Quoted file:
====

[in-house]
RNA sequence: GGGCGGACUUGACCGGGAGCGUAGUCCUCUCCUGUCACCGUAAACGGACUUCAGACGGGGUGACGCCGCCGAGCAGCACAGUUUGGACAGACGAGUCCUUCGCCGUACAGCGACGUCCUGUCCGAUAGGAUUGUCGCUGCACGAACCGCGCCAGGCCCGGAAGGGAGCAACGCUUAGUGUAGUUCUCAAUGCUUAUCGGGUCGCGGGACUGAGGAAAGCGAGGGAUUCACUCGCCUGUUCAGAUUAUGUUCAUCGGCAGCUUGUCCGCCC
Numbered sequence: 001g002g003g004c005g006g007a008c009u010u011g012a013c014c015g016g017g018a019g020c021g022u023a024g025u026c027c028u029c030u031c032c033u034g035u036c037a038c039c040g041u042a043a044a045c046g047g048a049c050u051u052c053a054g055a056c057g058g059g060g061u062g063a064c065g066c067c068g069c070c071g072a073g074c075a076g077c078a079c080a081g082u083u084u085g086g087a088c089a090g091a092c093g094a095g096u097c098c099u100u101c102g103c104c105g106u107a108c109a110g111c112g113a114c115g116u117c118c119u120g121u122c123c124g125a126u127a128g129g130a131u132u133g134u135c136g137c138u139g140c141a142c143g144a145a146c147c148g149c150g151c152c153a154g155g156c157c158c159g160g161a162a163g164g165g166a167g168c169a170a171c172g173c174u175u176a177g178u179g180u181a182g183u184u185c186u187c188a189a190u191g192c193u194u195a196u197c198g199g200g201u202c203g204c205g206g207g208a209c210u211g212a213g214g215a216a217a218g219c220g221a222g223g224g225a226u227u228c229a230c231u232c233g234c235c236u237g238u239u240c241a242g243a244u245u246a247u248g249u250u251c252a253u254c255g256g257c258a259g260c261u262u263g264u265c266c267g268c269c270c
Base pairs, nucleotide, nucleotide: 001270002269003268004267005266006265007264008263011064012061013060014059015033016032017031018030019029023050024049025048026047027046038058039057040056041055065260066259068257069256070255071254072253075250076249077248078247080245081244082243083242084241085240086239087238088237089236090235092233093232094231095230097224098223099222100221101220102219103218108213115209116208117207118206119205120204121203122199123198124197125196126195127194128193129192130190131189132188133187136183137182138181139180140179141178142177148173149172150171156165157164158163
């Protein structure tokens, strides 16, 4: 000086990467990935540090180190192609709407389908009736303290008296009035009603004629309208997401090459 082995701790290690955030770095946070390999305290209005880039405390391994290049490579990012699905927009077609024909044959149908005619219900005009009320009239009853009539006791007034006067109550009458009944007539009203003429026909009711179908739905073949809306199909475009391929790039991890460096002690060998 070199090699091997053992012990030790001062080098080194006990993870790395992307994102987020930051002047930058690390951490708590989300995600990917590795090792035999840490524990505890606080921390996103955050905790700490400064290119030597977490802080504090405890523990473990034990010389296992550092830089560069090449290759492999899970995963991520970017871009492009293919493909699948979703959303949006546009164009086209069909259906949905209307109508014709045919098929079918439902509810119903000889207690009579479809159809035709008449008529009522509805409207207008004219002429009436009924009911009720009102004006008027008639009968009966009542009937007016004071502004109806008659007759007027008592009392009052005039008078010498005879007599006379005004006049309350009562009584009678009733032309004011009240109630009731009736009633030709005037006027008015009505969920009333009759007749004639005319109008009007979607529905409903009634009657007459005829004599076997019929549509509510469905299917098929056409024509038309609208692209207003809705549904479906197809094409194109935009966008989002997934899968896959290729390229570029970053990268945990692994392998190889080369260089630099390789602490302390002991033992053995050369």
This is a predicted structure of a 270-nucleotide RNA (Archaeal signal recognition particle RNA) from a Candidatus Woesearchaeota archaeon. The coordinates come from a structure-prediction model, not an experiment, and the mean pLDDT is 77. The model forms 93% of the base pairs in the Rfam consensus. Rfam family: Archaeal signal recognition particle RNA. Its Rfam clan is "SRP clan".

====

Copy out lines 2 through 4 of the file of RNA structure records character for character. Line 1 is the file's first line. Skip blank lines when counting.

RNA sequence: GGGCGGACUUGACCGGGAGCGUAGUCCUCUCCUGUCACCGUAAACGGACUUCAGACGGGGUGACGCCGCCGAGCAGCACAGUUUGGACAGACGAGUCCUUCGCCGUACAGCGACGUCCUGUCCGAUAGGAUUGUCGCUGCACGAACCGCGCCAGGCCCGGAAGGGAGCAACGCUUAGUGUAGUUCUCAAUGCUUAUCGGGUCGCGGGACUGAGGAAAGCGAGGGAUUCACUCGCCUGUUCAGAUUAUGUUCAUCGGCAGCUUGUCCGCCC
Numbered sequence: 001g002g003g004c005g006g007a008c009u010u011g012a013c014c015g016g017g018a019g020c021g022u023a024g025u026c027c028u029c030u031c032c033u034g035u036c037a038c039c040g041u042a043a044a045c046g047g048a049c050u051u052c053a054g055a056c057g058g059g060g061u062g063a064c065g066c067c068g069c070c071g072a073g074c075a076g077c078a079c080a081g082u083u084u085g086g087a088c089a090g091a092c093g094a095g096u097c098c099u100u101c102g103c104c105g106u107a108c109a110g111c112g113a114c115g116u117c118c119u120g121u122c123c124g125a126u127a128g129g130a131u132u133g134u135c136g137c138u139g140c141a142c143g144a145a146c147c148g149c150g151c152c153a154g155g156c157c158c159g160g161a162a163g164g165g166a167g168c169a170a171c172g173c174u175u176a177g178u179g180u181a182g183u184u185c186u187c188a189a190u191g192c193u194u195a196u197c198g199g200g201u202c203g204c205g206g207g208a209c210u211g212a213g214g215a216a217a218g219c220g221a222g223g224g225a226u227u228c229a230c231u232c233g234c235c236u237g238u239u240c241a242g243a244u245u246a247u248g249u250u251c252a253u254c255g256g257c258a259g260c261u262u263g264u265c266c267g268c269c270c
Base pairs, nucleotide, nucleotide: 001270002269003268004267005266006265007264008263011064012061013060014059015033016032017031018030019029023050024049025048026047027046038058039057040056041055065260066259068257069256070255071254072253075250076249077248078247080245081244082243083242084241085240086239087238088237089236090235092233093232094231095230097224098223099222100221101220102219103218108213115209116208117207118206119205120204121203122199123198124197125196126195127194128193129192130190131189132188133187136183137182138181139180140179141178142177148173149172150171156165157164158163